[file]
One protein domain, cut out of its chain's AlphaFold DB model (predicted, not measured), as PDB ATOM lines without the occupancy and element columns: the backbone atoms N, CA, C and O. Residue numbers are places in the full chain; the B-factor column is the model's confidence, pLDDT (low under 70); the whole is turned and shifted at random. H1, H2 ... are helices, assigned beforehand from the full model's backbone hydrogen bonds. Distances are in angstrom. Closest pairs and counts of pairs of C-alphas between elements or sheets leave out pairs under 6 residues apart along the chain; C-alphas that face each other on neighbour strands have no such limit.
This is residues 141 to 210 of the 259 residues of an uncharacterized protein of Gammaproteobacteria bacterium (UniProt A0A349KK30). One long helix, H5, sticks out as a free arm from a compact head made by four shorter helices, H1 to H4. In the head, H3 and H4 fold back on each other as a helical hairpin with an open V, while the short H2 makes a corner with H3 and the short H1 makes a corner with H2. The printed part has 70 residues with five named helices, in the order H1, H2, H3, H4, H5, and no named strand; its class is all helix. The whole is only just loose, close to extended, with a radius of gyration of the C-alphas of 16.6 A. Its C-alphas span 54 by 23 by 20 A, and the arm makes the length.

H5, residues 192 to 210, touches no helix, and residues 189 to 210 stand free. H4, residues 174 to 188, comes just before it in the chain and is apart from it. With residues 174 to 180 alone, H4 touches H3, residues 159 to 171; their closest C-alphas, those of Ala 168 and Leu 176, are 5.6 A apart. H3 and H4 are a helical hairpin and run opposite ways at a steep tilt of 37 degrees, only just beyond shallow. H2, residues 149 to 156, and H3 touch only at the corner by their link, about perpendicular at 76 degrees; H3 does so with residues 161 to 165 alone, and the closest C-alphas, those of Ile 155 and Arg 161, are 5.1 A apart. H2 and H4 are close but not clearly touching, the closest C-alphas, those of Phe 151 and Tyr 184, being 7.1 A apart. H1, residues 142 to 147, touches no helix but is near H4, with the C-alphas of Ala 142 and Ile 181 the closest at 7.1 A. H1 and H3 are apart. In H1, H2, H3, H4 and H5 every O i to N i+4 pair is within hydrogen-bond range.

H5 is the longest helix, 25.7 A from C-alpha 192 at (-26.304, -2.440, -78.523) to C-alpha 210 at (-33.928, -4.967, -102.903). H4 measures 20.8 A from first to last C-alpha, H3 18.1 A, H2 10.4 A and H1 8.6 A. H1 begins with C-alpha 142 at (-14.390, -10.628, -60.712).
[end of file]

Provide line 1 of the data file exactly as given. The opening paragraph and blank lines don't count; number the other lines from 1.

This is residues 141 to 210 of the 259 residues of an uncharacterized protein of Gammaproteobacteria bacterium (UniProt A0A349KK30). One long helix, H5, sticks out as a free arm from a compact head made by four shorter helices, H1 to H4. In the head, H3 and H4 fold back on each other as a helical hairpin with an open V, while the short H2 makes a corner with H3 and the short H1 makes a corner with H2. The printed part has 70 residues with five named helices, in the order H1, H2, H3, H4, H5, and no named strand; its class is all helix. The whole is only just loose, close to extended, with a radius of gyration of the C-alphas of 16.6 A. Its C-alphas span 54 by 23 by 20 A, and the arm makes the length.